Keith G. Wilson
Keith G. Wilson
Room : Room 2405E, The Ottawa Hospital Rehabilitation Centre, 505 Smyth Road
Bureau : 613-737-7350 poste 75608
Courriel professionnel : email@example.com
Associate Scientist, Clinical Epidemiology, Ottawa Hospital Research Institute
Associate Professor, Department of Medicine (Division of Physical Medicine and Rehabilitation) and School of Psychology, University of Ottawa
Staff Psychologist, The Ottawa Hospital Rehabilitation Centre
Since 1991, Dr. Wilson has worked as a clinical psychologist at The Ottawa Hospital Rehabilitation Centre. As a clinician, he serves on the Outpatient Rehabilitation Service, providing psychological assessment and treatment for people with physical disabilities. As a scientist, Dr. Wilson maintains research interests in the psychological aspects of pain, chronic illness and disability, and palliative care.
Dr. Wilson was involved in some of the earliest and most significant work in psychiatric epidemiology in palliative care, and he is recognized for his contribution to the assessment of depression and anxiety disorders. He has developed interview-based methods for assessing common physical, psychological, social and existential symptoms and concerns in the palliative care population, which have been used to address such problems as loss of dignity, burden to others, suffering, acceptance, and the desire for death. His work has served to inform the ongoing debate in Canada about euthanasia and physician-assisted suicide.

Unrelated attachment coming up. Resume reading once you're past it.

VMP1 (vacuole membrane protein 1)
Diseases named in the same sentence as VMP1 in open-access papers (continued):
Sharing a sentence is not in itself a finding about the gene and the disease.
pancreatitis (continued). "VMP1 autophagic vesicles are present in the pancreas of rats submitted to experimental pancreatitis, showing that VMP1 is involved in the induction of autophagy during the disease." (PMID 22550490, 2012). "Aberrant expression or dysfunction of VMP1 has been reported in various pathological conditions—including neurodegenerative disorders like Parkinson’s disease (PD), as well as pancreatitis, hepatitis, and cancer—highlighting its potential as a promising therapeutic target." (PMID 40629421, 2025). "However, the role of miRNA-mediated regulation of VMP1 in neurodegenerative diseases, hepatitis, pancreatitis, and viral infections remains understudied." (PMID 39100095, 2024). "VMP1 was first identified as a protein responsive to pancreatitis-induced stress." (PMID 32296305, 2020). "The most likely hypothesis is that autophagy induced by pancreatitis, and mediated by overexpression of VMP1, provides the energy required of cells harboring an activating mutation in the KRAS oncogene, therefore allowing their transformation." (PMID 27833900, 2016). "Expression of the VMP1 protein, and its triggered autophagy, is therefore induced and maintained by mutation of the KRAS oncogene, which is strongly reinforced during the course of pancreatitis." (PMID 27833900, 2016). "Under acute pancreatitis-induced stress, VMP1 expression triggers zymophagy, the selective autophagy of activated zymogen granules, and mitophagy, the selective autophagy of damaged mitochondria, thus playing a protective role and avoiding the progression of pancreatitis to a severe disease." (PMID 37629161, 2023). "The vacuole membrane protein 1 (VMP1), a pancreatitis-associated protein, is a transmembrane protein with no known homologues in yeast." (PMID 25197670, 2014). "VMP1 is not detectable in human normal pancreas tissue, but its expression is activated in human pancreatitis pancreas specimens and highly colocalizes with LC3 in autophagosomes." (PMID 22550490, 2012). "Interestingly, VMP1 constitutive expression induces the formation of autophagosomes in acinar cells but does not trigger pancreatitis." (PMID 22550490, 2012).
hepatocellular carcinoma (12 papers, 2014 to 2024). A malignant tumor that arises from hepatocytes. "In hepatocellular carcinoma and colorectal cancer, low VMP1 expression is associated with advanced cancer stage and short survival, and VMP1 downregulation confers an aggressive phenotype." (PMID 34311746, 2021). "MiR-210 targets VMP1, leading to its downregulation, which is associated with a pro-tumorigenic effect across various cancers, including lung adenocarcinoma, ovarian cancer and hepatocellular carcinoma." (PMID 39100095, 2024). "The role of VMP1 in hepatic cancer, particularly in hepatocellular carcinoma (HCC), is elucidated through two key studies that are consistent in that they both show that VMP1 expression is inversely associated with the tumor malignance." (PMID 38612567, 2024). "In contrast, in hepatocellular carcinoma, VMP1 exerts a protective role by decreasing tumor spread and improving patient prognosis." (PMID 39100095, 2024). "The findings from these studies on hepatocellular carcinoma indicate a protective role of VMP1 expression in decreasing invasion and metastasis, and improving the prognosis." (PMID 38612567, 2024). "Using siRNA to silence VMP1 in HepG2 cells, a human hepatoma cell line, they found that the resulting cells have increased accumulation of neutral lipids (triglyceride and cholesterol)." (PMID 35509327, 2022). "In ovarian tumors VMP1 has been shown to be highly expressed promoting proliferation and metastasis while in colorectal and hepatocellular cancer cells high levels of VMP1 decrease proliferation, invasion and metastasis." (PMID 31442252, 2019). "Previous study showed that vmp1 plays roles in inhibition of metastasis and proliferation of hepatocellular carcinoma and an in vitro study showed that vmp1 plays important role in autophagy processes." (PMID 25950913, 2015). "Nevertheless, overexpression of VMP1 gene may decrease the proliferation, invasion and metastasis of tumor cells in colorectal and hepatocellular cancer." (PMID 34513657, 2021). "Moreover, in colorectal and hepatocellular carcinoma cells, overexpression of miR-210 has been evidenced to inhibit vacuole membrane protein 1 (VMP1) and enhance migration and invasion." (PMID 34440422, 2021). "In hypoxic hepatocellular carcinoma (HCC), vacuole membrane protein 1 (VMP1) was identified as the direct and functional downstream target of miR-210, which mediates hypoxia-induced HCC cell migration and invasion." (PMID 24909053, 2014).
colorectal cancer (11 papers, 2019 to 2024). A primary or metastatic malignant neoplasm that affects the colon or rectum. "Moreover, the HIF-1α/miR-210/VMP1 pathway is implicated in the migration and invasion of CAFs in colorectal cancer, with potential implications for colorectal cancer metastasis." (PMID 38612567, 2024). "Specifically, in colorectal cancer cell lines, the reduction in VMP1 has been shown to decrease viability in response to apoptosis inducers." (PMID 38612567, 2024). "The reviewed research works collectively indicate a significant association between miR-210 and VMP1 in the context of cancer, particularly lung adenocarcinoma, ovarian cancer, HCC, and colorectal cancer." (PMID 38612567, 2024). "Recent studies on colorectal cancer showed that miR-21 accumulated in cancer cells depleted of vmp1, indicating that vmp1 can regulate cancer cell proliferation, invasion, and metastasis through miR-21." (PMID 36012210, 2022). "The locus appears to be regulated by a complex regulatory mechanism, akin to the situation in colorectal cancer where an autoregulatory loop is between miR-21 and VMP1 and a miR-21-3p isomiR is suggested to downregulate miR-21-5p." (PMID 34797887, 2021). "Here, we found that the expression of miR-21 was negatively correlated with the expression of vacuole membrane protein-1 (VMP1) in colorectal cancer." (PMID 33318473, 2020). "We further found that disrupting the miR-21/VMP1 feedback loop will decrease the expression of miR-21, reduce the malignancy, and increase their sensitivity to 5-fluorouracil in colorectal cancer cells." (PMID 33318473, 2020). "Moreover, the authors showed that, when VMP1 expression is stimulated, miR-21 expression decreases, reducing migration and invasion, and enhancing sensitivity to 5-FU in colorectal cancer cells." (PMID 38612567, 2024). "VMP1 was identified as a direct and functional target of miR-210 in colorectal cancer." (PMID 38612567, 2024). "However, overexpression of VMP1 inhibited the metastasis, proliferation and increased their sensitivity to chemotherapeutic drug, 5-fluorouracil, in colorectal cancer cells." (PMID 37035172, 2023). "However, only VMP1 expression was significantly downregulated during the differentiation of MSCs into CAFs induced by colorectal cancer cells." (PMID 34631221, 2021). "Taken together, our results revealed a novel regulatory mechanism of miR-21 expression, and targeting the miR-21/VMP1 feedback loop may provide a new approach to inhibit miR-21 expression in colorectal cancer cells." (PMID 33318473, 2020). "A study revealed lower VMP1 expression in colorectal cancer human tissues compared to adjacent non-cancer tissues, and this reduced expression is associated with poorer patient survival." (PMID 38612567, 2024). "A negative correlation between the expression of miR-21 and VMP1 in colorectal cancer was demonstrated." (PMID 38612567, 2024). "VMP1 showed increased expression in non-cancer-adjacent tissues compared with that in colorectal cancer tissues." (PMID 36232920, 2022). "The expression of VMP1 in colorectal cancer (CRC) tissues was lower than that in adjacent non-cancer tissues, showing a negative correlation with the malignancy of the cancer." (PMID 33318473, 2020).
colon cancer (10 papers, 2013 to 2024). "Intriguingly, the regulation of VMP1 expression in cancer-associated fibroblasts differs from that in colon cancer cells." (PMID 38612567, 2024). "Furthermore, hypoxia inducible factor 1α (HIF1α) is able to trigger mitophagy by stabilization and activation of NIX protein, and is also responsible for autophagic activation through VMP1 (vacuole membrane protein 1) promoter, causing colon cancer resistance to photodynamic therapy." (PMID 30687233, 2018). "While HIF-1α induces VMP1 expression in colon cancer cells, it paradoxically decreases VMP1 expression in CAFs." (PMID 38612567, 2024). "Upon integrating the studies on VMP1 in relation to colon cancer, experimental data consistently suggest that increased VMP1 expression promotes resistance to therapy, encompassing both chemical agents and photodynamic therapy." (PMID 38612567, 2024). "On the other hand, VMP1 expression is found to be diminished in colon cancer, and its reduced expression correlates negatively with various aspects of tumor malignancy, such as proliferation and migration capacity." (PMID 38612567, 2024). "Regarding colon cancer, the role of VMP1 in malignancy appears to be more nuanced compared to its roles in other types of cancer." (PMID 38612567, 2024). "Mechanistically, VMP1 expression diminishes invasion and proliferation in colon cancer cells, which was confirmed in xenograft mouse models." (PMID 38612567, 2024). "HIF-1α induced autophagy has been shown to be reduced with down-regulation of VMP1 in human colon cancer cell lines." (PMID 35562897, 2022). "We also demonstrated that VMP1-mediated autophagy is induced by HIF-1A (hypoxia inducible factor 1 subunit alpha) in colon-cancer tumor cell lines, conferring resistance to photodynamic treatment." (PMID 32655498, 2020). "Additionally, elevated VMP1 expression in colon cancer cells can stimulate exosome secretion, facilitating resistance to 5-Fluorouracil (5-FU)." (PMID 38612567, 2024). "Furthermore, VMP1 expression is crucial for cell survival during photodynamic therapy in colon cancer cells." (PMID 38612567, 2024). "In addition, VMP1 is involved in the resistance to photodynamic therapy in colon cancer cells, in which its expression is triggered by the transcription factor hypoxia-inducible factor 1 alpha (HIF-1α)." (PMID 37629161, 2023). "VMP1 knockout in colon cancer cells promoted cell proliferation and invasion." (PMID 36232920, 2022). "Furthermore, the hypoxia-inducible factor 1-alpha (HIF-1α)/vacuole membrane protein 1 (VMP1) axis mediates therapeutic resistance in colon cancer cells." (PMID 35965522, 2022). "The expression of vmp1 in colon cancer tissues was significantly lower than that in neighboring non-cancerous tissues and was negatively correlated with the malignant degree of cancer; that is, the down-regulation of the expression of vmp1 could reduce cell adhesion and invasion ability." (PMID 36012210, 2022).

Dr. Wilson's research into psychological interventions is focused largely on the problems of insomnia and chronic pain. Dr. Wilson supervised the first randomized controlled trial of a behavioural intervention for insomnia with a medical population. He is currently investigating the association of chronic pain with suicidal ideation, including the impact of interdisciplinary treatment for chronic pain on suicidal thinking
- Decision-making at the end of life
- Mental health aspects of chronic illness and disability
- Behavioural interventions
- Program Evaluation
Chronic pain, depression, suicide, insomnia